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Ebola: Human vaccine trials begin Sept

An early-stage human clinical trial for an Ebola vaccine is likely to begin as early as September, 2014, the US National Institutes of Health has disclosed

Though not the first human vaccine trial for the virus, the study comes after mounting pressure from health organisations to allow experimental treatments to be used on people at high risk of developing the disease.

The vaccine, developed by the National Institute of Allergy and Infectious Diseases, NIAID, Vaccine Research Center, contains no infectious Ebola virus material. Instead, it is a chimpanzee adenovirus vector vaccine containing an insert of two Ebola genes.

Adenovirus vectors are attractive delivery models for vaccine candidates because the virus can be easy manipulated. As a nonreplicating viral vector, the vaccine works by entering a cell and delivering the new genetic material. The new gene inserts cause a protein to become expressed, which in turn elicits Dr. Anthony Fauci, said the NIH’s Ebola vaccine has been studied in monkeys.”If it is successful, it will take until mid- to late-2015 before a limited number of vaccine doses would be ready to administer to health care workers, he said.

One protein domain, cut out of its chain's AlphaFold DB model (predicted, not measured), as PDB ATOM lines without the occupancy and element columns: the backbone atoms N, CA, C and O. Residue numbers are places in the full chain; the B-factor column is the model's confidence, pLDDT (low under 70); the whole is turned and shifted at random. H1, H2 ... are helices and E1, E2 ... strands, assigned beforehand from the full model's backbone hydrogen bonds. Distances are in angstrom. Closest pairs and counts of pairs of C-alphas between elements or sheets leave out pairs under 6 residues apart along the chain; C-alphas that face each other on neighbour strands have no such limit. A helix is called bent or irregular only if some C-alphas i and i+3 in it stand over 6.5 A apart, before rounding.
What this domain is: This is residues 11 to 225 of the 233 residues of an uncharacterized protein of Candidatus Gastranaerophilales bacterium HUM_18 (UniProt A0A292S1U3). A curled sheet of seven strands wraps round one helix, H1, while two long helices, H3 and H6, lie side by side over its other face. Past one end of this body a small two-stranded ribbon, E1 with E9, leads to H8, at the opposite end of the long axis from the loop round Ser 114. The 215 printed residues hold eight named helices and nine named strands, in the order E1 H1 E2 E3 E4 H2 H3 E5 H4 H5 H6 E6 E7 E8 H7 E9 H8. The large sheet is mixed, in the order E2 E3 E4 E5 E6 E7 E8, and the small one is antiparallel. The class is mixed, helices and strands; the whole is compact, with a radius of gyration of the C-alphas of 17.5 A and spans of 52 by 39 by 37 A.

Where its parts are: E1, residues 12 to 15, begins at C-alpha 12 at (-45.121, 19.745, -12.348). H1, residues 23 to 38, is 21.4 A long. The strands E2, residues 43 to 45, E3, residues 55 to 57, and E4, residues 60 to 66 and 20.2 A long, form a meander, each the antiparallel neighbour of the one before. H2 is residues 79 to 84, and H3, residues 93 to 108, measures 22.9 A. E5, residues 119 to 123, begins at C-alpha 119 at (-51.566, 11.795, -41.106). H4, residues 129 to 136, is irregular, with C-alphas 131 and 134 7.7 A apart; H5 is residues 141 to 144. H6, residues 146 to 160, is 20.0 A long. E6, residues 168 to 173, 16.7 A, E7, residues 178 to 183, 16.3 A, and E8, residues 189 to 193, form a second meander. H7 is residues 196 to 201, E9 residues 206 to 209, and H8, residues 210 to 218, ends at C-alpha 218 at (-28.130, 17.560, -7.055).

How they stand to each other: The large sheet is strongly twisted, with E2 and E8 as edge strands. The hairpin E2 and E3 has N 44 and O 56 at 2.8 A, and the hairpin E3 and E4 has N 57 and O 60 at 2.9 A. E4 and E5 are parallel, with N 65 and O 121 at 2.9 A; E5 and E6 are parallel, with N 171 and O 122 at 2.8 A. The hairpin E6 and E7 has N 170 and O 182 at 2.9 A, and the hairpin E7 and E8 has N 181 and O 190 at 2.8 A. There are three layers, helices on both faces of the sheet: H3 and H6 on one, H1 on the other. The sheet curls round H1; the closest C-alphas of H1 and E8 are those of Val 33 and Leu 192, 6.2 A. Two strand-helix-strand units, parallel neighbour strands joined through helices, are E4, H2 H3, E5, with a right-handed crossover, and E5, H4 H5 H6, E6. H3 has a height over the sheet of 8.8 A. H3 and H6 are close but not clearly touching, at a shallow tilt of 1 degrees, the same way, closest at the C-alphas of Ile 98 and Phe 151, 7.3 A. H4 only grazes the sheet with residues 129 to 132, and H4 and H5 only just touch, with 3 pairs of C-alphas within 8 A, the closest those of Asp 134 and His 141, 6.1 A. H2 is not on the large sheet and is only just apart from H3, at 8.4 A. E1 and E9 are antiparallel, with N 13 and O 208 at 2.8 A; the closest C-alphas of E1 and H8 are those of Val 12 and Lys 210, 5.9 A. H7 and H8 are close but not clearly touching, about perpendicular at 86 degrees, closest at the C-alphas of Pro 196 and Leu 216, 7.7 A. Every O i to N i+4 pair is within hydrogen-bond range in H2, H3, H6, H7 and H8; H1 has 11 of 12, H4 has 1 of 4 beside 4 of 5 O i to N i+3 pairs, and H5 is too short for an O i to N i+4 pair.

The clinical trial participants won’t be exposed to the Ebola virus, Fauci said. Instead, they’ll stay in the United States, where they’ll be given a dose of the vaccine and tested to see if their antibody levels match the levels shown in monkey studies to protect the monkeys from Ebola. Scientists will also be watching for adverse reactions to the vaccine to make sure it is safe.

Meanwhile, health campaigners have petitionedo the US Food and Drug Administration, FDA, asking it to speed up the authorisation of a new drug called TKM-Ebola which is widely believed to be a cure for EVD. TKM-Ebola is a promising vaccine on trial.

In the petition entitled “Fast track Drug and vaccine research for Ebola Hemorrhagic fever”, the petitioners said given that at least one patient has transferred the disease from Liberia to Nigeria by air travel, the possibility of a global pandemic becomes increasingly likely.


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